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Student Pilot

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About Student Pilot

  • Rank
    Well-known member
  • Birthday 18/05/1903

Information

  • Aircraft
    C172D
  • Location
    Southwest Vic
  • Country
    Australia

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  1. Flying powerlines has been done for many years. I would consider an Ag rating the minimum training. Was this an RAA aircraft?
  2. Saw it flyover western vic a few years ago, it was very slow
  3. Spanish built Hispano Battle of Britten star Buchan?
  4. Is there any other reason for flying?
  5. That aircraft doesn't look very stable in pitch
  6. Going forward...................😁 You getting that speak from Canberra?
  7. 😁 Any Pipers are great little machines
  8. I am terrible at maths, not that smart yet I can fly!!!! Use all the techno babble you like if you want to sound smart or wind somebody up but I think stuff that technical has no place in flying.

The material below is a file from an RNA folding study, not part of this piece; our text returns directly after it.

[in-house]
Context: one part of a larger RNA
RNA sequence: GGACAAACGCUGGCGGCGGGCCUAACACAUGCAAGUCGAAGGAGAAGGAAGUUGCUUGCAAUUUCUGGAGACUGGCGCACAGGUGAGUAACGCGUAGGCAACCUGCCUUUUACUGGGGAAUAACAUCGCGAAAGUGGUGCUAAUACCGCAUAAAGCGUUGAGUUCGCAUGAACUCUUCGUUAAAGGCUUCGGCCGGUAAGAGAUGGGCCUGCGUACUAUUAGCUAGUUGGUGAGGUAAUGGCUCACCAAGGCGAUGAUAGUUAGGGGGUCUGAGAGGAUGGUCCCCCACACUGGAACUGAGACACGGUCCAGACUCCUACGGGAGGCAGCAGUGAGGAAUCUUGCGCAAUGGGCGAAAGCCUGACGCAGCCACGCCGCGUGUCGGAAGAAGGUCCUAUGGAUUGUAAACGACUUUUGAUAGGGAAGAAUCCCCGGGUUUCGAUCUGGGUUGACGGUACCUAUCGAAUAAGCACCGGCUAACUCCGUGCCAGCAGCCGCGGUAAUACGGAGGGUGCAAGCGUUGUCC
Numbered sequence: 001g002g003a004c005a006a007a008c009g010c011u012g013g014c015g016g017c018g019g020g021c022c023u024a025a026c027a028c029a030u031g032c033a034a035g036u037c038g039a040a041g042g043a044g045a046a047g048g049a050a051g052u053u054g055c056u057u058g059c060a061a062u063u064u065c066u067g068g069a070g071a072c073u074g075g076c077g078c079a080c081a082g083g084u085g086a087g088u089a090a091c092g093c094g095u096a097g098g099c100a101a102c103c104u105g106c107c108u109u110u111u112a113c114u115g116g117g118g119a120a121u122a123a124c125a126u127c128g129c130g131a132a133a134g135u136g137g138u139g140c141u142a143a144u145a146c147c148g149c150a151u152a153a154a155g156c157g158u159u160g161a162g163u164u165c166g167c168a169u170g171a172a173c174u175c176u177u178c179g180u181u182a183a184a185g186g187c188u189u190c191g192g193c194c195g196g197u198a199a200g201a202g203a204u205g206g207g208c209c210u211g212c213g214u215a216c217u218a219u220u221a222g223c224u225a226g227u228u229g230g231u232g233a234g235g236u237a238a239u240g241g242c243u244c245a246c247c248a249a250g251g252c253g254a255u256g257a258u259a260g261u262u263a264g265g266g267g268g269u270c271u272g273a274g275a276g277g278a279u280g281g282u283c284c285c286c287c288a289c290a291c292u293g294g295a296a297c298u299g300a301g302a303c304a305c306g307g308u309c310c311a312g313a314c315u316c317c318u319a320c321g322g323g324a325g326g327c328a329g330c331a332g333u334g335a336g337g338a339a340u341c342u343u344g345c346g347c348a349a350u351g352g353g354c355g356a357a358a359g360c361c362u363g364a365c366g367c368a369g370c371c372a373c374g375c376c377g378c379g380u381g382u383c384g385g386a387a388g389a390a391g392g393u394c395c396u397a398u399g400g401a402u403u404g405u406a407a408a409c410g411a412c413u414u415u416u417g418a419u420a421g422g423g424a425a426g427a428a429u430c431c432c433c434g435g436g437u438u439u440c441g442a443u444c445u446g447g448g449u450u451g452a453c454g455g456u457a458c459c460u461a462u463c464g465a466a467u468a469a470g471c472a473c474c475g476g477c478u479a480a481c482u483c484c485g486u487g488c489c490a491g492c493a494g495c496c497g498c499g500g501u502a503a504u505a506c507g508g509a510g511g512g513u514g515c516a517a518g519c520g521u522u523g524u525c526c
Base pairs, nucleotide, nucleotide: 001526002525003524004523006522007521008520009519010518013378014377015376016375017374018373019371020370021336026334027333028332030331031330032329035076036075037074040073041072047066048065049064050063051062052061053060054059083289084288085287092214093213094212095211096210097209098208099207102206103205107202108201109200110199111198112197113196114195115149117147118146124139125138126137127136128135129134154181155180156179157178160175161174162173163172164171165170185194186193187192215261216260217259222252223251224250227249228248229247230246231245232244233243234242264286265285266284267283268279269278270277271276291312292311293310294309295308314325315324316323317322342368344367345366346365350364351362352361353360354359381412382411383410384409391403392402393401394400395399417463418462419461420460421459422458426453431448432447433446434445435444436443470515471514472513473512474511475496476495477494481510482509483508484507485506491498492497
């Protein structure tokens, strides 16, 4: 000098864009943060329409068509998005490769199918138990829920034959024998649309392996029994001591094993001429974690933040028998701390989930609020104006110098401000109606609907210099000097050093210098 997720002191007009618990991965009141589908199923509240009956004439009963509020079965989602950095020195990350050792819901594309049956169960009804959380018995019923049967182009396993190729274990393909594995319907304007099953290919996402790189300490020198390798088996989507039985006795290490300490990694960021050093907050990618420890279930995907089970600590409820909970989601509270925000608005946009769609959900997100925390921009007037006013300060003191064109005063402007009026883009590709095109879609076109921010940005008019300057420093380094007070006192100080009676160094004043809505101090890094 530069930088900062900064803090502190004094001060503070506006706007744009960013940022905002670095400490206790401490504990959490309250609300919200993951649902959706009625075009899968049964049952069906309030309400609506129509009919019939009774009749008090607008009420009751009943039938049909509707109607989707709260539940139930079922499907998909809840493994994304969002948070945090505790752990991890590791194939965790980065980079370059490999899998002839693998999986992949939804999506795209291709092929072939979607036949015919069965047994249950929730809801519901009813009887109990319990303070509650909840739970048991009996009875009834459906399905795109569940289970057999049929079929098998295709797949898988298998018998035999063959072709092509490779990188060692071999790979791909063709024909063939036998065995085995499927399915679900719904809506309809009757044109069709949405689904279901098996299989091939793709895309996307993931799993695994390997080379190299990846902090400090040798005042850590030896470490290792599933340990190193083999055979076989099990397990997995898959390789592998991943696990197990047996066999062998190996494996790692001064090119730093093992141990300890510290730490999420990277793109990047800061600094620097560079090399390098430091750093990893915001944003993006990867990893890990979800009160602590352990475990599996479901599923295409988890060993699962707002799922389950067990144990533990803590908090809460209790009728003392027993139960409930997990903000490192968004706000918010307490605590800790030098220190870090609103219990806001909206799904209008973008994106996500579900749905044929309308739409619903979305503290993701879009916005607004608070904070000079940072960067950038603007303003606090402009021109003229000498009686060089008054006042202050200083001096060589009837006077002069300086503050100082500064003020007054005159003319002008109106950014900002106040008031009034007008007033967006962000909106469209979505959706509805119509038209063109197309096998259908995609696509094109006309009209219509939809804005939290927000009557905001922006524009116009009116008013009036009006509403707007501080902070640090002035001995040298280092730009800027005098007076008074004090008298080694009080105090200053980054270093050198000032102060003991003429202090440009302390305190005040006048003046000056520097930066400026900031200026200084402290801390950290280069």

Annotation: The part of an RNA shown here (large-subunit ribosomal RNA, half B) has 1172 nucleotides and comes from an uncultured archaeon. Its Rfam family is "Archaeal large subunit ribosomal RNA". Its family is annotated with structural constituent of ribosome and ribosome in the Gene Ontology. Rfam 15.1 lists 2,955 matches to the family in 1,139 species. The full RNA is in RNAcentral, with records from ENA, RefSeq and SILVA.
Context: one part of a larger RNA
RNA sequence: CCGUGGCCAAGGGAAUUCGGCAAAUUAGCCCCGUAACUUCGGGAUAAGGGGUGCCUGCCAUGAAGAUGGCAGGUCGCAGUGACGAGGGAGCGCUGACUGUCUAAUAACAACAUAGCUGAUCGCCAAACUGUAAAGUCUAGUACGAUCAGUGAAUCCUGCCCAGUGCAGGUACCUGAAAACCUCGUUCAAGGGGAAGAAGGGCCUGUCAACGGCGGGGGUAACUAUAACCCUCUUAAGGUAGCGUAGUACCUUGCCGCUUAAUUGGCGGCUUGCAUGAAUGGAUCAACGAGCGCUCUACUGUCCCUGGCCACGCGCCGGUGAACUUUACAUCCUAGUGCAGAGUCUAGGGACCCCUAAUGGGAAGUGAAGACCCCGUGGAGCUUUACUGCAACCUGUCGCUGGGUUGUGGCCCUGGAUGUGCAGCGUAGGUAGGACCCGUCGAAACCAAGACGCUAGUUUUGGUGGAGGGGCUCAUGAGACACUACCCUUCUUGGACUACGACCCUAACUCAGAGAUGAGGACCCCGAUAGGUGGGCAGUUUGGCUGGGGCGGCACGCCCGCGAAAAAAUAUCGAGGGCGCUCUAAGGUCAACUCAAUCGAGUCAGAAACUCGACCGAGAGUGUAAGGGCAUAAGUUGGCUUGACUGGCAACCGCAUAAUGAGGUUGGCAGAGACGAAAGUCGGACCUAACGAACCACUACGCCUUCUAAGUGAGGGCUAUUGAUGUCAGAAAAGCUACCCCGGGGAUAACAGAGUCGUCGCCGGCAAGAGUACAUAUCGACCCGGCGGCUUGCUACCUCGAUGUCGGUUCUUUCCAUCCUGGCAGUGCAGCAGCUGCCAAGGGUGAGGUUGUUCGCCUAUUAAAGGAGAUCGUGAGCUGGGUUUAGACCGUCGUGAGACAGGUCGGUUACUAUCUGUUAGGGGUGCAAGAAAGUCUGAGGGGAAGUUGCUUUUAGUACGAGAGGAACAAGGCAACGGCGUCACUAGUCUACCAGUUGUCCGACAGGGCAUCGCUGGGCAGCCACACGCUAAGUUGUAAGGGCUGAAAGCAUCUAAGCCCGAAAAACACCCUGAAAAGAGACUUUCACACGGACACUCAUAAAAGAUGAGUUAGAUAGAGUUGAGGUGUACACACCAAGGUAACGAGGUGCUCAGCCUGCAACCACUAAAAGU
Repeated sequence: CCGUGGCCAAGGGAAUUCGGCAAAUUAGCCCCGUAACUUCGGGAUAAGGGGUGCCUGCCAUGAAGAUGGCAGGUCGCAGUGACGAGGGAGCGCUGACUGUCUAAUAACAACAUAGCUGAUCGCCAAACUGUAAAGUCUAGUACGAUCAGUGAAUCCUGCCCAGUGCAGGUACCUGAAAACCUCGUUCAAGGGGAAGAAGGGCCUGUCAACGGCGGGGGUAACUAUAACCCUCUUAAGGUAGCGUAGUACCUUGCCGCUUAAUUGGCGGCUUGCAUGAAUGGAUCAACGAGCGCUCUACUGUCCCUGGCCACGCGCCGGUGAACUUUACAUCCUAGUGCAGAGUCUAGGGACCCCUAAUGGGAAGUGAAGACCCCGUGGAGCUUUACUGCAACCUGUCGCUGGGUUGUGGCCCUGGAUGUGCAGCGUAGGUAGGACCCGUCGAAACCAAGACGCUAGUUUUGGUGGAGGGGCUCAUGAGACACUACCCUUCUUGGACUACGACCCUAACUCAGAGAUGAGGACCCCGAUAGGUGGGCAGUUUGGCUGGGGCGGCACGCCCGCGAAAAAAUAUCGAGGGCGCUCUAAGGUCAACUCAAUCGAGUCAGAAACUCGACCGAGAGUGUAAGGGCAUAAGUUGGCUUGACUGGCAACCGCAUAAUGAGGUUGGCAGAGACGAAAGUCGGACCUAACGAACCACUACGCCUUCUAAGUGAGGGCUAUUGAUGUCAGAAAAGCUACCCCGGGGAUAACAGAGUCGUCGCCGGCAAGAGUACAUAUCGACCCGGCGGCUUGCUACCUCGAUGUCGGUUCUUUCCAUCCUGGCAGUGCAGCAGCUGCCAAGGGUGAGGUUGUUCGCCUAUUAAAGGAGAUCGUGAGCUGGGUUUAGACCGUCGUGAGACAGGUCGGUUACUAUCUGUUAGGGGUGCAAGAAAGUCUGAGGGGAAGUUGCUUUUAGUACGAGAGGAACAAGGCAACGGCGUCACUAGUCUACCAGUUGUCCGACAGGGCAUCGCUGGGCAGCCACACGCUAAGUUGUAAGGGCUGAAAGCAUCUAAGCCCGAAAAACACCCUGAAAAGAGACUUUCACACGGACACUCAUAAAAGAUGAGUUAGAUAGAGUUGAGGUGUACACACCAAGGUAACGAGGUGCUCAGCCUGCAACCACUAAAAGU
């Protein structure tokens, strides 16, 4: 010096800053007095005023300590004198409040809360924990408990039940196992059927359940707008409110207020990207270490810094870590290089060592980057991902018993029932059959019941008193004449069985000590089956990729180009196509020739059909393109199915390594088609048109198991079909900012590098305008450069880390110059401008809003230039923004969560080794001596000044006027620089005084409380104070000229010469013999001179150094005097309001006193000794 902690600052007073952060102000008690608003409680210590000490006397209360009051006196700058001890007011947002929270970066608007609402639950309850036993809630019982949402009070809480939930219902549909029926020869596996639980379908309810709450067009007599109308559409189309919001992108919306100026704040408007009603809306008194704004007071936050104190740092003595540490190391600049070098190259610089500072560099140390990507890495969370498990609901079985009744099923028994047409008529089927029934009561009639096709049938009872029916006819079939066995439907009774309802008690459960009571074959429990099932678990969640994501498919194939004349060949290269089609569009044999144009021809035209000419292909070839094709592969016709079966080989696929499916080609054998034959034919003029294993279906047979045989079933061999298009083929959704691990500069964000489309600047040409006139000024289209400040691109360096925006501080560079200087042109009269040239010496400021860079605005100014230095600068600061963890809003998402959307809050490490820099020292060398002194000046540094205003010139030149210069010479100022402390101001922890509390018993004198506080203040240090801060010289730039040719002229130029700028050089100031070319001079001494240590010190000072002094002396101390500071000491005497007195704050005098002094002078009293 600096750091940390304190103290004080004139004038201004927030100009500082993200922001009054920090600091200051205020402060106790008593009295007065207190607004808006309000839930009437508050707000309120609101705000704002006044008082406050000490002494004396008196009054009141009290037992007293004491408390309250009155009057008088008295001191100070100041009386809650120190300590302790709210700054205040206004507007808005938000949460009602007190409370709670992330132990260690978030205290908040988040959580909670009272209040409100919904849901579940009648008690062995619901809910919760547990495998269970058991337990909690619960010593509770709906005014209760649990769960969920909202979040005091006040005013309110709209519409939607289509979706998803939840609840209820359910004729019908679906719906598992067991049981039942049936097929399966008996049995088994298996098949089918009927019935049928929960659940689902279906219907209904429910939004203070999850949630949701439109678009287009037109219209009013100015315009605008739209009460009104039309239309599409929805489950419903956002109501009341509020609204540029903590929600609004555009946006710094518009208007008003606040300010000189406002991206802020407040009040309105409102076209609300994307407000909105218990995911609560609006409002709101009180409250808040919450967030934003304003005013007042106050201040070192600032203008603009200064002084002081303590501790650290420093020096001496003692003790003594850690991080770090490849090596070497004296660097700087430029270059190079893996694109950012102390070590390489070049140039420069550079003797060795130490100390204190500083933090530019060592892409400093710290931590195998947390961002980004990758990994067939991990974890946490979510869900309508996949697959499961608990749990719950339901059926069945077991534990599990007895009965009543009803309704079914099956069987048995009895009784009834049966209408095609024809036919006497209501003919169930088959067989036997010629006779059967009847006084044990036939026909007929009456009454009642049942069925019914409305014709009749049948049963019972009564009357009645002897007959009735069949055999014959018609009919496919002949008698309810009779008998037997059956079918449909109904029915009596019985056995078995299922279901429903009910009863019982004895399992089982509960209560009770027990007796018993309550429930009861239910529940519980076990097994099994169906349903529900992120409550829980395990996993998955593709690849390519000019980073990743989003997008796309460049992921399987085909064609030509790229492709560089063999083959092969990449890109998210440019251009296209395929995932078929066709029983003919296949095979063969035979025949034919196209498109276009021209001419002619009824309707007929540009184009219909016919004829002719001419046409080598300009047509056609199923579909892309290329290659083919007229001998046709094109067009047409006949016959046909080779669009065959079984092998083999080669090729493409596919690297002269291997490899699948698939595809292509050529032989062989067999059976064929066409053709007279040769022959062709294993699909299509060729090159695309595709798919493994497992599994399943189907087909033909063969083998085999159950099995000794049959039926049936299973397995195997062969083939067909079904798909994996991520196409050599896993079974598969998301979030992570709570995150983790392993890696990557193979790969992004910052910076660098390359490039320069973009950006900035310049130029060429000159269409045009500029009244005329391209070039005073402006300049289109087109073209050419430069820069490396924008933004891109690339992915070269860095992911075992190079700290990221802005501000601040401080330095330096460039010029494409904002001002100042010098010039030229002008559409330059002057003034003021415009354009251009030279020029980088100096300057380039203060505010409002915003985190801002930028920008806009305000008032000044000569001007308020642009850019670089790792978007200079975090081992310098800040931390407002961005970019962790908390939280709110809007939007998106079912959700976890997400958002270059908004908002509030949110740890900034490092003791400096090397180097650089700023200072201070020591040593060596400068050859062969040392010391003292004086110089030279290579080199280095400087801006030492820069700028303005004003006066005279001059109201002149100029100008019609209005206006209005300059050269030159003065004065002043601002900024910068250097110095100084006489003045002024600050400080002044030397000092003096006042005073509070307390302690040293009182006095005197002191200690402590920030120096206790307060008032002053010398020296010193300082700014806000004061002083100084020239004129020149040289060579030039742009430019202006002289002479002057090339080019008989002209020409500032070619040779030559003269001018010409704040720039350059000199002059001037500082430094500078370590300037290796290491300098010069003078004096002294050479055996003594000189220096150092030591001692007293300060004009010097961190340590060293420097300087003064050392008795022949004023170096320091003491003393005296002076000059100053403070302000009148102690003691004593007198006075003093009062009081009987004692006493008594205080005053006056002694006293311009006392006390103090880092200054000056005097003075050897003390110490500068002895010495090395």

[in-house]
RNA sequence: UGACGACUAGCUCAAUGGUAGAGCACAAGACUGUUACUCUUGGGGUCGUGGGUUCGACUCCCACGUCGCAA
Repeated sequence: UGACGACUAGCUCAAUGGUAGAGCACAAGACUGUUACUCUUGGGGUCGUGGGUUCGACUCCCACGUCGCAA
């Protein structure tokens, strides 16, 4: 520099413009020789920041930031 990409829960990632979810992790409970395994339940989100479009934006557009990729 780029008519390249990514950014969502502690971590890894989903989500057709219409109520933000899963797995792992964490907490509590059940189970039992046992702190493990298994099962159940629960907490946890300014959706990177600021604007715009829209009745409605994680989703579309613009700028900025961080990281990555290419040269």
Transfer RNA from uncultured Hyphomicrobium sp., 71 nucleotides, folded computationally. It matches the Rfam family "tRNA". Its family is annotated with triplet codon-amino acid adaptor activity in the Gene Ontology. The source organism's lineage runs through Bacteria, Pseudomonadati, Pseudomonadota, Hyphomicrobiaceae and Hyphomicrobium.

9. Couple of things, a spirit level is open to flight forces and doesn't remain level. Bob Hoover demonstration of the roll while pouring a jug of water being an example. If an aircraft cannot maintain altitude it can just descend without stalling. This thread has just become one giant pocket pissing contest. Turns at low speed need you to be aware of the aircrafts foibles and handling, no science degree needed, a degree in pedantic's not required either. Stop this madness.................
  10. Aircraft, Gary.......................Aircraft 😔
  11. A slip has crossed controls skid usually not. Balanced flight always better, there are times when a slip can be used to loose height/speed. Some people who can't/don't want to crab down final in a crosswind use flying out of balance or a skid. I have always used crabbing.
  12. Not sure about the last variants of the Corsair but most of the ones in WW2 had fabric spar back. I have seen a pic of rows of Corsairs lined up after war in the Pacific, they must have been there a while as most of the fabric had rotted away showing the structure underneath. I would have thought a Corsair was good for over 300 knots indicated. Most of the WW2 fighters had fabric control surfaces and the likes of Spitfire went well over 240 knots.
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